A: I wouldn’t have put a comma between “movies” and “including” but hopefully someday all of Honda’s films will be available in video, but the sad fact is that his non-genre films are rarely available on home video in Japan as he is considered only as a fantasy film director, even though those films include only half the total of all the films he directed; THAT would be my dream come true. Fortunately I was able to see Ise Shima, Farewell Rabaul, Eagle of the Pacific and Will You Marry Me?
As far as his fantasy films are concerned, I was already very familiar with all but two that I had never seen before writing the book: H-Man and Yog, two polar opposites if there ever were!
Q: What did you find most interesting about his non-genre movies?
A: There is still the same sense of calmly-determined understated craftsmanship; but, as was the case with all his films, if the project did not have an emotional heart at its core, it was not terribly interesting to watch, because Honda was not terribly interested in directing it.
Q: What are your favorite Honda genre movies?
A: Well, it all begins and ends with the original Godzilla, but I also love The Human Vapor as well as Godzilla vs. the Thing, Atragon and Rodan. I also get a kick out of The Mysterians and Varan.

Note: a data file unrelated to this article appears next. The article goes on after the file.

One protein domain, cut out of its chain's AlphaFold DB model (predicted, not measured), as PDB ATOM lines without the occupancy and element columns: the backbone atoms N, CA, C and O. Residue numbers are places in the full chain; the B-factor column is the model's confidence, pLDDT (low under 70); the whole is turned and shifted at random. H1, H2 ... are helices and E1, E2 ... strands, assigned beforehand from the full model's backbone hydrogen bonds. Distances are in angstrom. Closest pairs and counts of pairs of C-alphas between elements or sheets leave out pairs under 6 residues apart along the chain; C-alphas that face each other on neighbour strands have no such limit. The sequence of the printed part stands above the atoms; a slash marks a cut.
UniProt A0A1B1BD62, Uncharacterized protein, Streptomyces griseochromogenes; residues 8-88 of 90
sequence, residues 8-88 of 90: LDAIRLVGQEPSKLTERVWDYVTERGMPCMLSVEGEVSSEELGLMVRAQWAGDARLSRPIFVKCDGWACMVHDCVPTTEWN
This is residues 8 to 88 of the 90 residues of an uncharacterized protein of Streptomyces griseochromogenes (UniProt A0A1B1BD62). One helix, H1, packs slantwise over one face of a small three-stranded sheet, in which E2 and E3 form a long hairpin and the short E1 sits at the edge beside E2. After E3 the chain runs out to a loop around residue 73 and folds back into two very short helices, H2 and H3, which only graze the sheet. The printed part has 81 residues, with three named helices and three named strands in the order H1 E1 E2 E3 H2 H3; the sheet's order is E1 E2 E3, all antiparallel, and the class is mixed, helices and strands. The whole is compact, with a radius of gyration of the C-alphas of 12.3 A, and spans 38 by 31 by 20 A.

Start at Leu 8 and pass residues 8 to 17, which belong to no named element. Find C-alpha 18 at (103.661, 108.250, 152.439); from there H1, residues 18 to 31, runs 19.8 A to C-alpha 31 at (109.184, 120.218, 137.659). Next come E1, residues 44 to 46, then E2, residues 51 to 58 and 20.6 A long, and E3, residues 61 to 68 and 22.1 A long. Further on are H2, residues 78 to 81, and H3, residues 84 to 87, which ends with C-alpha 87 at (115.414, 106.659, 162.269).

Q: Did you do any research for your book while in Japan when you were there for G-TOUR?
A: No, I was too busy taking in the sights with my family; I was particularly disappointed we were not allowed to visit Toho Studios. What an experience that would have been!
Q: Well, we tried. Were you able to interview any of his associates?
A: Sadly, I do not have the money and the means to do so, and I have always been out of the loop when people have interviewed Honda’s actors; I always find out about it after the fact (although Brett Homenick was kind enough to forward some of my questions to Rhodes Reason when he interviewed him).